When tasting the National Distillers Old Taylors I mentioned yesterday in the daily tasting thread, I was struck by the deep butterscotch-like taste of the whiskeys.
Not all whiskeys from 30-40 years ago and more have that taste, but many do.
In 2006, a special event was organised by Brown-Forman at which a number of historical bottles of Old Forester were tasted, dating back to whiskey that would have been distilled in the 1940's. John Lipman reported on the tasting on another website and said that the older ones all had a butterscotch-like taste.
I have speculated that the use of older trees for barrel wood might have imparted this complexity but I now am wondering if fermentations then might have contained larger amounts of diacetyl than today.
Interested readers may refer to the discussion of diacetyl in Wikipedia. Its alternate chemical names are given and other properties discussed.
Wikipedia states that in brewing (and many beer fans are familiar with the buttery dicetyl taste in certain ales), a "diacetyl rest" is often allowed to occur after fermentation. This allows the yeast to re-absorb the diacetyl produced during active fermentation. The entry explains exactly how (in chemical terms) diacetyl is created, it is a substance that exits the yeast cells but can somehow re-enter them with a consequent neutralization of the taste associated with it.
I wonder if Old Taylor fermentations in the 1980's and earlier might have been done in a way to favor production of large amounts of dicetyl, or at least, that is how the ferments occurred at the time for this brand and some others in the ND stable (and possibly again in some other distilleries for some other bourbons). As discussed earlier in a different context, Old Taylor may not have had this keynote taste in the 70's and earlier, so it is possible that either intentionally or otherwise, the fermentations were conducted in the 70's and 80's in a way to impart this character but not earlier.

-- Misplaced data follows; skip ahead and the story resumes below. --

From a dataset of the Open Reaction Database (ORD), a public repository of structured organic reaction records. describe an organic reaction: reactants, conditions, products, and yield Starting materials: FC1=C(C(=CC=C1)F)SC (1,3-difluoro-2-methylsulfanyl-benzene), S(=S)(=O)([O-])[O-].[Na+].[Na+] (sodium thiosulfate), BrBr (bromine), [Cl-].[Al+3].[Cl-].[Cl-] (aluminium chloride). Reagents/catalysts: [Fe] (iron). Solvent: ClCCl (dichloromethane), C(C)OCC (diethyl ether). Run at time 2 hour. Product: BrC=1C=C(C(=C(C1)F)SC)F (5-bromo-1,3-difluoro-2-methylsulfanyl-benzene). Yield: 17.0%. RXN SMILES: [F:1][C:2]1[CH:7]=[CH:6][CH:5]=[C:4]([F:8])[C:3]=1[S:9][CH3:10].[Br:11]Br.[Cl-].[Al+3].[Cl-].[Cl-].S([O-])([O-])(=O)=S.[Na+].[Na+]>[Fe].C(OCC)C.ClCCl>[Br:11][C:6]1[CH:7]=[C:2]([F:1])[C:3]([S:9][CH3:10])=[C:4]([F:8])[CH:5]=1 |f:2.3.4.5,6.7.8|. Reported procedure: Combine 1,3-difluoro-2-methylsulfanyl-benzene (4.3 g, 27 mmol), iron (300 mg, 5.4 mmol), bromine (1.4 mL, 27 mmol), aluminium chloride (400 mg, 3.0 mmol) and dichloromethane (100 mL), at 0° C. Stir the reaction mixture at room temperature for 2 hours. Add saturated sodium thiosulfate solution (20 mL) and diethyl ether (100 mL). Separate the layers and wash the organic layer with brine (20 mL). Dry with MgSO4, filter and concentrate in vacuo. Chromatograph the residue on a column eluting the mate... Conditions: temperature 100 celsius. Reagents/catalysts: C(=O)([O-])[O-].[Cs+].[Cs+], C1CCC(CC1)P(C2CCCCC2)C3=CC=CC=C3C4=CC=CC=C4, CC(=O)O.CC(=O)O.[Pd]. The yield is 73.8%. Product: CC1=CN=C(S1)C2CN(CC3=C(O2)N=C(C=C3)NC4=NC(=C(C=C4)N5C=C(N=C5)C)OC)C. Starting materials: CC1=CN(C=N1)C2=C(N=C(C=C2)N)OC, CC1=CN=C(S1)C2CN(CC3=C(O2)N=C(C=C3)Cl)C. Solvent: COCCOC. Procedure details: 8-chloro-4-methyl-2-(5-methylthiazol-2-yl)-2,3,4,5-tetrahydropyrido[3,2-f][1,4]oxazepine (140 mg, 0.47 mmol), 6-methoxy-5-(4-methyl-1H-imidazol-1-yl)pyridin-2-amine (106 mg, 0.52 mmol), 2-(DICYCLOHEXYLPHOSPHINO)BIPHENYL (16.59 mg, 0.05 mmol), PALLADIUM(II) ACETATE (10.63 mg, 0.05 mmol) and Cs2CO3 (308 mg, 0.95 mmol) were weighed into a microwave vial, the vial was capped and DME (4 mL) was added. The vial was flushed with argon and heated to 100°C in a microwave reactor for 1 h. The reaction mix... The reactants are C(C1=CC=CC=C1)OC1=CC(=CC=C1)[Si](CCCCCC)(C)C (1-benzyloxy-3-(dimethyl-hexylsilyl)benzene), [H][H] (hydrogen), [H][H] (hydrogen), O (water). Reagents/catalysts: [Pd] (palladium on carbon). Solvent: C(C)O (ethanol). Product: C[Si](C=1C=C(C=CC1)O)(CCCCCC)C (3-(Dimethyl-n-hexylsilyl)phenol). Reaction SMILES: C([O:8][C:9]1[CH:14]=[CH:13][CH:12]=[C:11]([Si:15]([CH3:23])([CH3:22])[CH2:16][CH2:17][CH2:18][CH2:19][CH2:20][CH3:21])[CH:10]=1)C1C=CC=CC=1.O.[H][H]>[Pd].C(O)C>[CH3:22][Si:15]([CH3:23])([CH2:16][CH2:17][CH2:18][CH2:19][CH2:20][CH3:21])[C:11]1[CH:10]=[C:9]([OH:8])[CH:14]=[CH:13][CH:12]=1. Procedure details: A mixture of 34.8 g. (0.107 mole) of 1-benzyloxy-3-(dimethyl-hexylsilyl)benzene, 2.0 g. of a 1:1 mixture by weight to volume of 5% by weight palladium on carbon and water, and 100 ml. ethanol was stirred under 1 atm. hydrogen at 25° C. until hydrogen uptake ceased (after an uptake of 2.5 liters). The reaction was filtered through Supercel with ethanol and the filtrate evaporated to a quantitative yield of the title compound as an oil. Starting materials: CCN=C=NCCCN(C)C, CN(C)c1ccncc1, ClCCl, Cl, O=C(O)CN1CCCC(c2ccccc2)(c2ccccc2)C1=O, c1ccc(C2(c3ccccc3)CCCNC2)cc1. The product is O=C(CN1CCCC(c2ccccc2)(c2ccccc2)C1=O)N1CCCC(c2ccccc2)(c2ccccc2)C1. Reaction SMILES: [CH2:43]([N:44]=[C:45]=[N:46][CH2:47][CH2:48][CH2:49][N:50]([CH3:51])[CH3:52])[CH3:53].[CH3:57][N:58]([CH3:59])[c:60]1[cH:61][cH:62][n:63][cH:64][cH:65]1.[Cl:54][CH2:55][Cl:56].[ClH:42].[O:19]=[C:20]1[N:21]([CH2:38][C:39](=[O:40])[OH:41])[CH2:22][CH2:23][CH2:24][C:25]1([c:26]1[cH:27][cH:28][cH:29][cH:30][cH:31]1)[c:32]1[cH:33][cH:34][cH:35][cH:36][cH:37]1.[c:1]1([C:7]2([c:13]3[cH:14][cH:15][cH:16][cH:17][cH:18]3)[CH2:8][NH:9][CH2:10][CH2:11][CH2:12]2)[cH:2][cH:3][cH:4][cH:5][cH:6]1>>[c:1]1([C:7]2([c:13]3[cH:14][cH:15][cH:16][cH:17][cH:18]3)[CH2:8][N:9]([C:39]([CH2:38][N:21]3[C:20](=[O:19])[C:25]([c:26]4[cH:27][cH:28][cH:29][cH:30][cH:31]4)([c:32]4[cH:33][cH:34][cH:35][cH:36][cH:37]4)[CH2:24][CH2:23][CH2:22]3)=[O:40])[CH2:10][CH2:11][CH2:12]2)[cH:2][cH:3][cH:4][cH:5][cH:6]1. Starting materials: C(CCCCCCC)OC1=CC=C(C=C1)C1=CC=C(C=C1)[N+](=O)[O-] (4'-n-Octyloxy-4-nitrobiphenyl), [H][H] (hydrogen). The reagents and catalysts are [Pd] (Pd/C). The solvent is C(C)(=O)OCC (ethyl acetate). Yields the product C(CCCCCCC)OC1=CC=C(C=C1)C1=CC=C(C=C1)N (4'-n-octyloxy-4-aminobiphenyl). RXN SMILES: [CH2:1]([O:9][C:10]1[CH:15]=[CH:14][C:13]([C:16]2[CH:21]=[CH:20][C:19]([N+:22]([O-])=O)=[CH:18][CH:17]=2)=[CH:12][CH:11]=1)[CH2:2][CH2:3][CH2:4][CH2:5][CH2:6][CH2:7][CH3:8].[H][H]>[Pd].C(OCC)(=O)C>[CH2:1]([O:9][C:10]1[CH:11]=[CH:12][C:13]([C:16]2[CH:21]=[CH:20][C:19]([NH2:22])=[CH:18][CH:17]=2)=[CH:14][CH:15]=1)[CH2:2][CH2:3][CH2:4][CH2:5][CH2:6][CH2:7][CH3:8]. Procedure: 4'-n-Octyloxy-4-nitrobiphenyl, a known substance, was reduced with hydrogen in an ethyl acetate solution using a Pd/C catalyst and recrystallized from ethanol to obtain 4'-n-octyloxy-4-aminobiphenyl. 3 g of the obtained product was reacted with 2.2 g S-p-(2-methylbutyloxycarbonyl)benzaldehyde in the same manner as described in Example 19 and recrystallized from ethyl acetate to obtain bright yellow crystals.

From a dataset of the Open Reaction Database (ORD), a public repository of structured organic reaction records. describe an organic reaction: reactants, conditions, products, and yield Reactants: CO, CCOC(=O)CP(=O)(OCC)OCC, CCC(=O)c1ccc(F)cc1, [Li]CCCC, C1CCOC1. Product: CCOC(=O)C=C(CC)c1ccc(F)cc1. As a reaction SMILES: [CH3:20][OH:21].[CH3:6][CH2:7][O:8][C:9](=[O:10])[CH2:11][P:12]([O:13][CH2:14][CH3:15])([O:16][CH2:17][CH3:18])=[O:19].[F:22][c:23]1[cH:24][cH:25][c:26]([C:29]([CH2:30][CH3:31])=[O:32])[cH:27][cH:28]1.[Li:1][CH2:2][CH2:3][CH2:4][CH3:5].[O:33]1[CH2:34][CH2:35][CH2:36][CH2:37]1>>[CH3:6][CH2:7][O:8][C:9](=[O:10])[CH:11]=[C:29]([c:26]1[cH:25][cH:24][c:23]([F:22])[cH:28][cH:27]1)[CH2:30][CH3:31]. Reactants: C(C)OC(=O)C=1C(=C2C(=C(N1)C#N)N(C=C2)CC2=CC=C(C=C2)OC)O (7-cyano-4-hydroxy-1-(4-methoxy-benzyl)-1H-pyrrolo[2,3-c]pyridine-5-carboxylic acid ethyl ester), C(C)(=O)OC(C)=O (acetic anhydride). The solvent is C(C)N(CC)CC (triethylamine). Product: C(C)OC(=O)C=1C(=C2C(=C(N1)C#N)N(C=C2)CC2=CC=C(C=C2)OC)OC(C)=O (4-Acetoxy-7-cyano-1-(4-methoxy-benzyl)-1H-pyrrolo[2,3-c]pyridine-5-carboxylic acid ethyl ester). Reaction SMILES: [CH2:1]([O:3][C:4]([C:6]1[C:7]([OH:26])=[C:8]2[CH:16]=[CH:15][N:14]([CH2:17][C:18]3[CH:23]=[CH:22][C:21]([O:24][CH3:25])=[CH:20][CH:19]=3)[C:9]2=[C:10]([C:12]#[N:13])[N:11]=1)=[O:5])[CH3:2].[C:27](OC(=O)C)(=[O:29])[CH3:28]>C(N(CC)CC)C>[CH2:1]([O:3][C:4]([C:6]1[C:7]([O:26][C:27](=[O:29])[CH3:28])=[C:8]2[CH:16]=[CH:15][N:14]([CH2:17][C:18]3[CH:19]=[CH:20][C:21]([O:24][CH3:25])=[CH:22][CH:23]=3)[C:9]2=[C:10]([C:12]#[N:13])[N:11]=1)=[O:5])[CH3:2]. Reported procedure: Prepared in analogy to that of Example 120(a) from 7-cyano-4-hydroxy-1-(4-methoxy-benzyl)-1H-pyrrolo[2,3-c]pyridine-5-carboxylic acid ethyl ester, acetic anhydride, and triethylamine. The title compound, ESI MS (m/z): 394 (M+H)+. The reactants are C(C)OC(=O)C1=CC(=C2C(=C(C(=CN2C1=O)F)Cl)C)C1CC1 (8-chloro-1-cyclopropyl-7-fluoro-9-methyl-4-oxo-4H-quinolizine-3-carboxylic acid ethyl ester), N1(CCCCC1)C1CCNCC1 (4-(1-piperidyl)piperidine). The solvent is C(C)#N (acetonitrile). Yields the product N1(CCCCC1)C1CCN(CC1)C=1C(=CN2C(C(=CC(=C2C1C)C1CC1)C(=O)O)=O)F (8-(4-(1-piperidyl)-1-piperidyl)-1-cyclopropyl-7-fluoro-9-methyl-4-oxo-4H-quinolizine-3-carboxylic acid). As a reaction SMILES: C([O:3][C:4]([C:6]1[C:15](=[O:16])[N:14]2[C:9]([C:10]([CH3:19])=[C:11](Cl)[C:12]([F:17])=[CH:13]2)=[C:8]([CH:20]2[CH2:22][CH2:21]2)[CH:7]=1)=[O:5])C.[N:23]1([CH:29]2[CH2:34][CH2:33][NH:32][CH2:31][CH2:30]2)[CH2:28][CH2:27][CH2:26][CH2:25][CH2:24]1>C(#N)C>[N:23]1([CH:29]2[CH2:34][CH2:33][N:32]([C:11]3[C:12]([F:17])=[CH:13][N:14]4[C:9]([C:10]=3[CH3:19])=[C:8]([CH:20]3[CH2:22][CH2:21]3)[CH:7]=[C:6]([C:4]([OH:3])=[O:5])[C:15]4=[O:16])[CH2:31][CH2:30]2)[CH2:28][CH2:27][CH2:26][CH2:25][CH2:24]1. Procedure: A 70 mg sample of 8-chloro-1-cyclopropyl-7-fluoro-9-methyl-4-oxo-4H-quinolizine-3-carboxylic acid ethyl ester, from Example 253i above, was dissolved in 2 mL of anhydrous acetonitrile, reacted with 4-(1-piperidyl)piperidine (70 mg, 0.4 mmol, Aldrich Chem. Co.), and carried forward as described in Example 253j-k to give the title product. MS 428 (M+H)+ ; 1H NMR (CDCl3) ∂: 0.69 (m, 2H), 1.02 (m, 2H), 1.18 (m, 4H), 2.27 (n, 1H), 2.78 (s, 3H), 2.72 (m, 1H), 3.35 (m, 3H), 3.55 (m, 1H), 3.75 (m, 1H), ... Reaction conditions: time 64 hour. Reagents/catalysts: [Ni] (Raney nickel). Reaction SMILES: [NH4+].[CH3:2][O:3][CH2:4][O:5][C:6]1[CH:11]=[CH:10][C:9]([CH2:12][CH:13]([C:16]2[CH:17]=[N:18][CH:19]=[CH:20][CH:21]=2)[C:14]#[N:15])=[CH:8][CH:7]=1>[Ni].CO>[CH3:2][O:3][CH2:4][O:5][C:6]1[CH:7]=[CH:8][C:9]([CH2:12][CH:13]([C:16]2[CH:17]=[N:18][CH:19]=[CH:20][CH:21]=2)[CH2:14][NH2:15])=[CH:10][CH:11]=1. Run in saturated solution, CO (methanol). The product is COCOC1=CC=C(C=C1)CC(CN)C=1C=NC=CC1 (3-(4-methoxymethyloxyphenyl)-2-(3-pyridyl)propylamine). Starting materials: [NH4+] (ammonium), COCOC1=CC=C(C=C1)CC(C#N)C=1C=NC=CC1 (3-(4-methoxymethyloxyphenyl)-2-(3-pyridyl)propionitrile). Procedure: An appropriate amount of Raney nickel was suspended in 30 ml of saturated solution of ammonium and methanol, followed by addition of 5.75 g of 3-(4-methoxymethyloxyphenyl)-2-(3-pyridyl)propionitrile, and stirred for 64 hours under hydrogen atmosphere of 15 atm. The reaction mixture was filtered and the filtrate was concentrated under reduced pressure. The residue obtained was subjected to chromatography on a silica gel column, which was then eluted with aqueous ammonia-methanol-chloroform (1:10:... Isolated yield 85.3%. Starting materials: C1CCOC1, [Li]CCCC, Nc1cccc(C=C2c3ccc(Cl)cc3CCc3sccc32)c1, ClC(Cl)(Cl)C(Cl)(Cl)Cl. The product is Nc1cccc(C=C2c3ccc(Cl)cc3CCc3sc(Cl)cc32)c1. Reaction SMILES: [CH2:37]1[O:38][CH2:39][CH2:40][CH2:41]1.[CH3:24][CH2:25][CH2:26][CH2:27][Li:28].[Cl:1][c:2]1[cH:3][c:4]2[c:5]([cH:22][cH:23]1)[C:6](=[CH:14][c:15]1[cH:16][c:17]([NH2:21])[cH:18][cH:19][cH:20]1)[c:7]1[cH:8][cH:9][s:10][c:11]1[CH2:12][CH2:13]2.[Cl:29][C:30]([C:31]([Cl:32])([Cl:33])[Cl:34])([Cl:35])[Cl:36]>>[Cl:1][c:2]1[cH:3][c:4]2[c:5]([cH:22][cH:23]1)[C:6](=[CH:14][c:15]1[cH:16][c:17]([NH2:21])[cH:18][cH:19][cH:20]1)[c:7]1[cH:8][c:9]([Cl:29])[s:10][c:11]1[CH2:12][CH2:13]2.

The fact that other bourbons had the taste suggests to me it was a traditional bourbon flavour - not the only one to be sure, but one type of flavor associated with some distilleries in Kentucky.
In saying all the above, I am assuming of course that diacetyl can equal atmosphere pressure under sufficient heat (i.e., vaporize) but this seems clear from the Wikipedia entry which states a vaporisation temperature for diacetyl of 88 degrees C. This would be something over 200 F. and clearly since water and other compounds boiling at around that point enter a whiskey distillate so might diacetyl.
Also, I can foresee that old-time distillers might not have wanted to rest the ferment for two to three days after its completion. Doing this might have been excessively costly and interrupted unduly the efficiency of the mashing/fermentation/distilling cycle.
I'd be interested in anyone's comments especially brewers familiar with diacetyl and its properties or SB-ers with laboratory or chemistry experience. (Ed, any thoughts?).